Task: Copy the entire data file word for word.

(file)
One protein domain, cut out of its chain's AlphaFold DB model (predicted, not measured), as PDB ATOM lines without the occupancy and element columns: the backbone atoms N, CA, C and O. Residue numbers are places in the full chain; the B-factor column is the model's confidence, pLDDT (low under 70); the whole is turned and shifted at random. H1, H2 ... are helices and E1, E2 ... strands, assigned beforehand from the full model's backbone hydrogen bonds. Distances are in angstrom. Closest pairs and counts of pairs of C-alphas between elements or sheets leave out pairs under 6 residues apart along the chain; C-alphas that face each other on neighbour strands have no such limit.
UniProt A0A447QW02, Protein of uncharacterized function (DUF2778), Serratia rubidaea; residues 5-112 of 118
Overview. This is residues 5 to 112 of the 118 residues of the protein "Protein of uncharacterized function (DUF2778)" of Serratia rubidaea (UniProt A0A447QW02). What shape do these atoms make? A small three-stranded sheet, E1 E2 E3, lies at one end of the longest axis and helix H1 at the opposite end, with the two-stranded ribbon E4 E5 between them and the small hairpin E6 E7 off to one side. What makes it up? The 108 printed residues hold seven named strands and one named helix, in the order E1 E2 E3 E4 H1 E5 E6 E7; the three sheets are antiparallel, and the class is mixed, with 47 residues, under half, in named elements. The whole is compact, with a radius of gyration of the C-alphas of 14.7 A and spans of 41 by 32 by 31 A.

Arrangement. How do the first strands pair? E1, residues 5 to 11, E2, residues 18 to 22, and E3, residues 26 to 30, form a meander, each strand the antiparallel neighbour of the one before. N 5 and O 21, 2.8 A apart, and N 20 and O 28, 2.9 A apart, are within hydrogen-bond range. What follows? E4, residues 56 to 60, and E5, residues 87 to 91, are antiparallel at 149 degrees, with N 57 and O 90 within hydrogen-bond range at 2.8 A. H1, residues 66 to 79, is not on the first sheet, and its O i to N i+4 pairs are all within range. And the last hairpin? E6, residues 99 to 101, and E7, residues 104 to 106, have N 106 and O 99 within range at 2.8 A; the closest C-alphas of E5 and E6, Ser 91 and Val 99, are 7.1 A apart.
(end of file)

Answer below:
One protein domain, cut out of its chain's AlphaFold DB model (predicted, not measured), as PDB ATOM lines without the occupancy and element columns: the backbone atoms N, CA, C and O. Residue numbers are places in the full chain; the B-factor column is the model's confidence, pLDDT (low under 70); the whole is turned and shifted at random. H1, H2 ... are helices and E1, E2 ... strands, assigned beforehand from the full model's backbone hydrogen bonds. Distances are in angstrom. Closest pairs and counts of pairs of C-alphas between elements or sheets leave out pairs under 6 residues apart along the chain; C-alphas that face each other on neighbour strands have no such limit.
UniProt A0A447QW02, Protein of uncharacterized function (DUF2778), Serratia rubidaea; residues 5-112 of 118
Overview. This is residues 5 to 112 of the 118 residues of the protein "Protein of uncharacterized function (DUF2778)" of Serratia rubidaea (UniProt A0A447QW02). What shape do these atoms make? A small three-stranded sheet, E1 E2 E3, lies at one end of the longest axis and helix H1 at the opposite end, with the two-stranded ribbon E4 E5 between them and the small hairpin E6 E7 off to one side. What makes it up? The 108 printed residues hold seven named strands and one named helix, in the order E1 E2 E3 E4 H1 E5 E6 E7; the three sheets are antiparallel, and the class is mixed, with 47 residues, under half, in named elements. The whole is compact, with a radius of gyration of the C-alphas of 14.7 A and spans of 41 by 32 by 31 A.

Arrangement. How do the first strands pair? E1, residues 5 to 11, E2, residues 18 to 22, and E3, residues 26 to 30, form a meander, each strand the antiparallel neighbour of the one before. N 5 and O 21, 2.8 A apart, and N 20 and O 28, 2.9 A apart, are within hydrogen-bond range. What follows? E4, residues 56 to 60, and E5, residues 87 to 91, are antiparallel at 149 degrees, with N 57 and O 90 within hydrogen-bond range at 2.8 A. H1, residues 66 to 79, is not on the first sheet, and its O i to N i+4 pairs are all within range. And the last hairpin? E6, residues 99 to 101, and E7, residues 104 to 106, have N 106 and O 99 within range at 2.8 A; the closest C-alphas of E5 and E6, Ser 91 and Val 99, are 7.1 A apart.